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The life and times of Joseph Priestley

Wednesday 26 June 2019, 12:00 - 13:00
Clothworkers Central Building, Speakman Lecture Theatre
John Lydon

Join us to learn about the namesake of the Priestley Centre, Joseph Priestley (1733-1804), a British natural philosopher, preacher and polymath who is credited with the discovery of oxygen and conducted early experiments on the carbon cycle. The work won him the Royal Society Copley Medal, the most prestigious award of its kind.

He worked in Leeds from 1767-1773 at Mill Hill Chapel in City Square, where his statue still stands, and during his time there he experimented with carbon dioxide from the local brewery, capturing the gas and impregnating water with it to create soda water.

We have taken our Centre’s name from this inspirational Yorkshire scientist.  Today his work feeds into models of how oceans are acting as sinks for carbon dioxide, a greenhouse gas that is a major contributor to climate change. Read more about Joseph Priestley and his work in our blog.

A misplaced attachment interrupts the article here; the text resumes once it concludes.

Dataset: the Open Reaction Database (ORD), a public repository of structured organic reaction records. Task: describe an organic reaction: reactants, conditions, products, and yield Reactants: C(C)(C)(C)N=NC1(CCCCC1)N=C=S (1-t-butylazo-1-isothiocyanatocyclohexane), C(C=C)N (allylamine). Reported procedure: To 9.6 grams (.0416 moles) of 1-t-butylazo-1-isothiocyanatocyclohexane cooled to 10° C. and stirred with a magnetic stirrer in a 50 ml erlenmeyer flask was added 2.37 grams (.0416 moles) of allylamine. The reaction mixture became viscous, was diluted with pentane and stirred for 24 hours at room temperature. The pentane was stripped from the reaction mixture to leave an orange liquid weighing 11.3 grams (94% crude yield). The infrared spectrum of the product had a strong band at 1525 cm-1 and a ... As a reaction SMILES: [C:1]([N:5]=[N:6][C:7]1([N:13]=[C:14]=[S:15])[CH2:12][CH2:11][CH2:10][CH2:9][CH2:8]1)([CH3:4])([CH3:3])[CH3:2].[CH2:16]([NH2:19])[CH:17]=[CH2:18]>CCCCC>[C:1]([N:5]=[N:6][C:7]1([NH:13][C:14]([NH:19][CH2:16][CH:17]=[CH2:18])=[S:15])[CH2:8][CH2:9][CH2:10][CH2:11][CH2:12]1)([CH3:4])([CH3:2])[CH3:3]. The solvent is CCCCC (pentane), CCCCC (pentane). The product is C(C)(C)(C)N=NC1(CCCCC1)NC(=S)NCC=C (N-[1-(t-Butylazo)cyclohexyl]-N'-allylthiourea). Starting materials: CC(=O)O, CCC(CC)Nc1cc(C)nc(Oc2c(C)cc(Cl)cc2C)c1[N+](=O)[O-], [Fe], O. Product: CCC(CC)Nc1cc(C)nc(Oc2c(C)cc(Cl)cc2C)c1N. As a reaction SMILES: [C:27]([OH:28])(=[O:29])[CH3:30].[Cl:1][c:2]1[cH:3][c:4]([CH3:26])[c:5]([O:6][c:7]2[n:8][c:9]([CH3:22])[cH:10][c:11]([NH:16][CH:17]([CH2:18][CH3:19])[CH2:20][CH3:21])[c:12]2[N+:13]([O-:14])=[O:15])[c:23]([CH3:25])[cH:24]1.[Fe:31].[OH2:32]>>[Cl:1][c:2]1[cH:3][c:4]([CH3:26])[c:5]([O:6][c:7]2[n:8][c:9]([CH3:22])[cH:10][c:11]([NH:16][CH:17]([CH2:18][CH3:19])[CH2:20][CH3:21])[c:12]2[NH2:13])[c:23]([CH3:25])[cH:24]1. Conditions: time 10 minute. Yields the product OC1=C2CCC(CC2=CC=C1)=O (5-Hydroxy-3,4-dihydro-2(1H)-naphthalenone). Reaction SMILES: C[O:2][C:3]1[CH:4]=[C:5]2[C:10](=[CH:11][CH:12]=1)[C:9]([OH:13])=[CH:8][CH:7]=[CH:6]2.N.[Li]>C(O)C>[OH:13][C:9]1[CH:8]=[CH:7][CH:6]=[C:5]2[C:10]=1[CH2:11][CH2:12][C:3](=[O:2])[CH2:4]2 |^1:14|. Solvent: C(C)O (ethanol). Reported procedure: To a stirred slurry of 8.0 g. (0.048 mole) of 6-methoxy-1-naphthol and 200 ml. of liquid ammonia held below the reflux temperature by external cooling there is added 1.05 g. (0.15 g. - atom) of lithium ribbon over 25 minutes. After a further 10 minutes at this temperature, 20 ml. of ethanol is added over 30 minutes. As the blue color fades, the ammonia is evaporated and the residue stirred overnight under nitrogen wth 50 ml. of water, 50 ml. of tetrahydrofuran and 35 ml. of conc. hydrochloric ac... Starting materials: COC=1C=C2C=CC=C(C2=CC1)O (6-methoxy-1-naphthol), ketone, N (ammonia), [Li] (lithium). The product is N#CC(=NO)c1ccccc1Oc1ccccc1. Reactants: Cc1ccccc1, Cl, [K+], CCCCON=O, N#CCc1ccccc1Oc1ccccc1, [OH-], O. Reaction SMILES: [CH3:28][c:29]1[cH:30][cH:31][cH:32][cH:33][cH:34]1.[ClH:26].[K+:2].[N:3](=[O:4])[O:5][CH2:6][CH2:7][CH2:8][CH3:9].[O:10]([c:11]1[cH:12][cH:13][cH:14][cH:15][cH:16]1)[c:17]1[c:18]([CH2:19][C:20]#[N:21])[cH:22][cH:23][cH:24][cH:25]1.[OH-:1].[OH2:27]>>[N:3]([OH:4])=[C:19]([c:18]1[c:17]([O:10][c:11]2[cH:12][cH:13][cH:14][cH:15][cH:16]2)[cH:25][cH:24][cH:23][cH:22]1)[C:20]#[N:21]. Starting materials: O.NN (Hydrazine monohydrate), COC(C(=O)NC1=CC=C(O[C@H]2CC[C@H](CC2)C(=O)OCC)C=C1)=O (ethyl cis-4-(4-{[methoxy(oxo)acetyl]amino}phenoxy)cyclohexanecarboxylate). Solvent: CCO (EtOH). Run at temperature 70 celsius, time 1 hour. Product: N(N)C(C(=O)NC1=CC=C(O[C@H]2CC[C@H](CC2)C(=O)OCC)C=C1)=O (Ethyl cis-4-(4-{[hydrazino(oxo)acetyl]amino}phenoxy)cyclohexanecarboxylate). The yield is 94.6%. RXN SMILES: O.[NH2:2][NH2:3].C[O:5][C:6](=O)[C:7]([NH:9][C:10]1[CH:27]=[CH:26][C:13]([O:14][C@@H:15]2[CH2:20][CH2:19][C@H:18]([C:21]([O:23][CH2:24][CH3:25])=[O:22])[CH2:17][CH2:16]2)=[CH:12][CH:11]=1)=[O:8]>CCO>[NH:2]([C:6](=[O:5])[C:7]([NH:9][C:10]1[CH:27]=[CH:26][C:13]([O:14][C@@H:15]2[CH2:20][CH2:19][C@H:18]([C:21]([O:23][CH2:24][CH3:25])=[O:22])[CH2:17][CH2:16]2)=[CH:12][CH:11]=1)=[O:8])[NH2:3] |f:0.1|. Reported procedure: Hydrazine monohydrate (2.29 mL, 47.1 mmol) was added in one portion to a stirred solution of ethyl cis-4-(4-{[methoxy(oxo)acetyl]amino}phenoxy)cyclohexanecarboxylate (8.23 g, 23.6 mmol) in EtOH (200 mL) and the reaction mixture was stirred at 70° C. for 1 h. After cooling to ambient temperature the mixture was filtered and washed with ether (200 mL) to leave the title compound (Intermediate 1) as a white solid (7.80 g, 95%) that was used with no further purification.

This lecture will be delivered by John Lydon.  No need to register. All welcome.


John Lydon is a retired senior lecturer of Biochemistry at University of Leeds.  He has been the Secretary of the Leeds Philosophical and Literary Society for the last 18 years, a post once held by Joseph Priestley.  John is a member of the British Arctic Club and has taken part in three expeditions to the arctic, the International Labour Expedition (1970), Joint Services expedition Liverpool Land, Greenland (1975) and the Joint Services expedition to Ellesmere Island (1980).